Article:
Good Neighbors. Great Lawyers.

Property rights: approach nuisance neighbors with care

By Johns, Flaherty & Collins, SC on Saturday, October 13th 2007

Whether you rent or own your home, chances are at some point you will encounter a problem with a neighbor. Noise and boundary issues are among the most common, but neighbor complaints can run the gamut from unpleasant odors and mosquito-infested bird baths to dilapidated fences and fierce pets. Whatever the case, nuisance laws provide your best shot at continuing to enjoy both your property and your neighbors.

Nuisance laws are designed to protect your right of enjoyment and include both public and private actions. As the name suggests, public nuisances are those that interfere with the reasonable expectations and rights of the general public. Examples include violating noise ordinances, failing to remove ice or snow from sidewalks, setting off fireworks in the streets and harboring vicious dogs.

Private nuisances, on the other hand, refer to those that impact only one individual or a very small group of people. Private nuisances may include unkempt dog kennels or loud televisions or stereos.

If you believe one of your neighbors is a nuisance, these steps can help you solve your problem, often with neighborly good will still intact.

First, remember the golden rule. If your actions are offending a neighbor, you would likely prefer they simply mention it to you rather than calling the police or immediately filing a lawsuit. Be the kind of neighbor you’d like to have and before trying anything else, simply approach the person about the issue in a friendly way.

If the neighbor does not respond well or at all to your concerns, consider talking to other nearby neighbors who may be experiencing the same nuisance. Ask them about their experiences and discuss your options and how you may proceed together.

A polite but firm letter is a good next step. The more neighbors who sign it, the more compelling it will be to the recipient. You can make it even stronger if the offending neighbor is in violation of condominium, homeowners’ association or planned subdivision rules.

If the offending party still does not respond, you have a number of options:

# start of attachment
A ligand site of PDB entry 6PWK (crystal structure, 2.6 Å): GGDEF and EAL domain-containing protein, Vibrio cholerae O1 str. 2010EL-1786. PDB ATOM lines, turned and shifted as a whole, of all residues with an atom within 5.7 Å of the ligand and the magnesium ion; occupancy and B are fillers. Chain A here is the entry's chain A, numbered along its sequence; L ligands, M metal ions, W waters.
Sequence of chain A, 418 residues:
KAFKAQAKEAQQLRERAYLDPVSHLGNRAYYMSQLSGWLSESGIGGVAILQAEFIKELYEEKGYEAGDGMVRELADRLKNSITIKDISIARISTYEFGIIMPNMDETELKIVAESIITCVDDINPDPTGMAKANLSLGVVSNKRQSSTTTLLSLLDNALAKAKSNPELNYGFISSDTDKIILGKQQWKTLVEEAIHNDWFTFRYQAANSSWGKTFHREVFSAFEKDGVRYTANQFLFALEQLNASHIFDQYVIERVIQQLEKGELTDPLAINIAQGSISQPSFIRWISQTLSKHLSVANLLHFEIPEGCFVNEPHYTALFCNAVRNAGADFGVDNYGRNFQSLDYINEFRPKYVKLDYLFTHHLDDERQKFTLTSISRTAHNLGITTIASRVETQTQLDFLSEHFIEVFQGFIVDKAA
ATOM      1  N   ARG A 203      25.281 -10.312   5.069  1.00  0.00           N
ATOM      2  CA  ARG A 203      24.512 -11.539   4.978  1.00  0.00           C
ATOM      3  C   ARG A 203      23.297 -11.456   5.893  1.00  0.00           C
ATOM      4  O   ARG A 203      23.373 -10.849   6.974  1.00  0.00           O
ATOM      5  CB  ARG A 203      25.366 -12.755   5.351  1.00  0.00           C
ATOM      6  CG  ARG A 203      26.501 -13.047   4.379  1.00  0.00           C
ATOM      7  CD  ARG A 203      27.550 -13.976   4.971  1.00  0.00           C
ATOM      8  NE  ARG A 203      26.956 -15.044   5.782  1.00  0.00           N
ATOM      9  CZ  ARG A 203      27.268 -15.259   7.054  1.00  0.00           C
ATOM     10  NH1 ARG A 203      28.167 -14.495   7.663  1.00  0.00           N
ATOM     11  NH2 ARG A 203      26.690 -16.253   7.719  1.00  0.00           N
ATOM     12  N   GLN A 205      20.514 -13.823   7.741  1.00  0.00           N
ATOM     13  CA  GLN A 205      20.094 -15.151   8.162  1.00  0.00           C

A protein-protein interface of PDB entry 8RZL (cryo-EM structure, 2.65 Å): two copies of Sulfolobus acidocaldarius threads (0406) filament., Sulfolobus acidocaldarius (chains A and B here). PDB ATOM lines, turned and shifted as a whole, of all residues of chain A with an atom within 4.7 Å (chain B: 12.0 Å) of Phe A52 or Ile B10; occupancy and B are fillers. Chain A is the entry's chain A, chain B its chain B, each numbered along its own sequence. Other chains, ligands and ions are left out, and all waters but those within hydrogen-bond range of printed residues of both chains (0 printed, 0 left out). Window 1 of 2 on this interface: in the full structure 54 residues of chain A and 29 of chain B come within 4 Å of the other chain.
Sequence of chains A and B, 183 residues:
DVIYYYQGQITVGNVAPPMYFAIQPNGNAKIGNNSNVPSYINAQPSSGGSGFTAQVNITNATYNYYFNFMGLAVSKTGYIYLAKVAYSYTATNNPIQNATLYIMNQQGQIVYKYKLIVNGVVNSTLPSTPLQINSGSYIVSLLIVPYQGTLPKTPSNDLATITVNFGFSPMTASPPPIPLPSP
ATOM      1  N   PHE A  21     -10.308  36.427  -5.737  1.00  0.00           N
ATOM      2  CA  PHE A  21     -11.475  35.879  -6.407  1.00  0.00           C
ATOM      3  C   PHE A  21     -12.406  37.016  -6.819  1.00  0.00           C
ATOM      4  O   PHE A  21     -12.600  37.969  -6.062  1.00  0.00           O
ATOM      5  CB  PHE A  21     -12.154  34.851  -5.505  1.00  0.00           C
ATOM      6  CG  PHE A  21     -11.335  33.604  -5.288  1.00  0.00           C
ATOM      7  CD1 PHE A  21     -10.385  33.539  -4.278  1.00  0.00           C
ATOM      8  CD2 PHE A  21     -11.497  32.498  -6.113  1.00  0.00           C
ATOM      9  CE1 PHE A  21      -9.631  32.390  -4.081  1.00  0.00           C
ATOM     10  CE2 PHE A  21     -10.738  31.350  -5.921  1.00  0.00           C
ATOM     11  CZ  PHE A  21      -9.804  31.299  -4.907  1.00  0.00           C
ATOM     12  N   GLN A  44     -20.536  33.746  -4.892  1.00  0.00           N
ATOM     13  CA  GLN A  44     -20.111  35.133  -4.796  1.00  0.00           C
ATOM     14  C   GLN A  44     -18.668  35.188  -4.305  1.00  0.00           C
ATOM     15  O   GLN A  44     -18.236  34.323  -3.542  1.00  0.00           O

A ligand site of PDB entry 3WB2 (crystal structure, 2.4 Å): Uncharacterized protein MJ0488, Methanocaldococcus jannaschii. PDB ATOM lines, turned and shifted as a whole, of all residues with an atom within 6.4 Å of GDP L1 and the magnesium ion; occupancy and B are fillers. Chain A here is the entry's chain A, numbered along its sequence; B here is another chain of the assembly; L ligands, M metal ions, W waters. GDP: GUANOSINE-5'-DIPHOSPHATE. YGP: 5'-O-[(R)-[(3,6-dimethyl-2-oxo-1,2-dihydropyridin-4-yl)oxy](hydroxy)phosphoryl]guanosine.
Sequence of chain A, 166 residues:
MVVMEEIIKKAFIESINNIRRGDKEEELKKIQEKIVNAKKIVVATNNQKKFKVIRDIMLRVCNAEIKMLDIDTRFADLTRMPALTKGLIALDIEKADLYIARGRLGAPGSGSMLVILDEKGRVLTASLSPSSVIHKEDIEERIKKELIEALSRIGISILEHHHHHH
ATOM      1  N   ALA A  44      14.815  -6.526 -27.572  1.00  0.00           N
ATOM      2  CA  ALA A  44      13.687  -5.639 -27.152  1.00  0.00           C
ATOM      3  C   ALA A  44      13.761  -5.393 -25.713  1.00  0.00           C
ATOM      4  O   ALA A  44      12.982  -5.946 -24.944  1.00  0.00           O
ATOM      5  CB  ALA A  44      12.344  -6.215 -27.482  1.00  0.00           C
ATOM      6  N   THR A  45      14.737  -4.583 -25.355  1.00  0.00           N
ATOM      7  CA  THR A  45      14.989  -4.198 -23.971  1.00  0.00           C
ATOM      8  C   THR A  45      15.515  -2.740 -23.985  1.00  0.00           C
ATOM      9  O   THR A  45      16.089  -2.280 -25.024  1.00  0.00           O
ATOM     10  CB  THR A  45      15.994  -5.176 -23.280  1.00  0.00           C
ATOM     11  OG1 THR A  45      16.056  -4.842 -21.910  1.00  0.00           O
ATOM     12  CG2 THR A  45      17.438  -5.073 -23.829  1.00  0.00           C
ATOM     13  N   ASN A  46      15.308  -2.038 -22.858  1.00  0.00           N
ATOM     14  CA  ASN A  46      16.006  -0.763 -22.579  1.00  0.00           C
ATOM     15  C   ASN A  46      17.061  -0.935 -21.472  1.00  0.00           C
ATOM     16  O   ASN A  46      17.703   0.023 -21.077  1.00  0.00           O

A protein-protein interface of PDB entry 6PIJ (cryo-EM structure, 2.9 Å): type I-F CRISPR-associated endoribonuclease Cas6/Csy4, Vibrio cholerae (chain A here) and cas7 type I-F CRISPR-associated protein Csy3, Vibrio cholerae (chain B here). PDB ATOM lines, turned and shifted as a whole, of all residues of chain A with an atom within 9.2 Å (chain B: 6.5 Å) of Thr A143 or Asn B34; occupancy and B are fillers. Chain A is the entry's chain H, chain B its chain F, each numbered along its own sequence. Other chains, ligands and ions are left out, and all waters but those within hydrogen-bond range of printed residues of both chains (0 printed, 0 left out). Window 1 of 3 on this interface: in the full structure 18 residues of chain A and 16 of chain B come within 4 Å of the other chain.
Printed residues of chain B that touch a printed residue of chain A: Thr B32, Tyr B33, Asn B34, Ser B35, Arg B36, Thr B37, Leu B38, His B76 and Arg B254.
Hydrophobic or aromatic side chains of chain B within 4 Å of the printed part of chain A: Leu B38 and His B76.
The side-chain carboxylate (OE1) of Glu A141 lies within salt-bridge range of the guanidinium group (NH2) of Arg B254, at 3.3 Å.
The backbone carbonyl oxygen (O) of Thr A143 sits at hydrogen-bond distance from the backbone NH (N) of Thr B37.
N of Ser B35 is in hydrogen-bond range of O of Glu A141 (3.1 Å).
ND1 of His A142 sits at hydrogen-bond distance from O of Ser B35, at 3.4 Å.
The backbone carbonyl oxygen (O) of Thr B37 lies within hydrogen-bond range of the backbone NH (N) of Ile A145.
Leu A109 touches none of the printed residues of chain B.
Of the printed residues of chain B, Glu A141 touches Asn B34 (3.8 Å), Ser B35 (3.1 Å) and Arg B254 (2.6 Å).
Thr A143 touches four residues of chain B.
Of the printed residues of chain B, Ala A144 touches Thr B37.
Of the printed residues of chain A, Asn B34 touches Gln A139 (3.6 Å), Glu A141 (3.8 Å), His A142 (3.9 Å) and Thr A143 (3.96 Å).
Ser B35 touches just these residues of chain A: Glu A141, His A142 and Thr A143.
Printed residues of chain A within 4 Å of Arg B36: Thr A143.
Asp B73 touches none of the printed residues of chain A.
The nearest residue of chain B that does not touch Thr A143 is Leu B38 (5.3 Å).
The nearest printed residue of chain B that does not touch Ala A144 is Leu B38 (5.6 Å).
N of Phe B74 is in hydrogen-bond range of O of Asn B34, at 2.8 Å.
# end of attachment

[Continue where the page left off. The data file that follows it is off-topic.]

• If the nuisance violates local ordinances, call the police who will investigate and may pursue criminal charges.
  • If the nuisance violates planning or zoning regulations, file a complaint with city or county officials. The result could be a notice of violation and citation.
  • If you believe the annoyance meets the legal definition of a nuisance, and other, lesser efforts have failed, consult with an attorney. An experienced real estate attorney can help you explore your options, determine whether the issue qualifies as a nuisance and advise you of legal remedies, such as small claims court or a formal injunction to stop the behavior.

Nuisance actions are often sent to mediation. Whether in mediation or in court, several factors will be considered, including the location of the annoyance, applicable zoning restrictions and whether the situation qualifies as an actual — not potential or future — nuisance. In the end, courts and/or mediators will consider the interests of both parties and seek a balance that will minimize the negative impact to both parties.

Whatever the nuisance, remember you could be neighbors for a very long time. The best resolution is one which limits the nuisance without limiting friendly relations.

Reprinted with permission from Holmen Courier and Onalaska Community Life, October 12, 2007.

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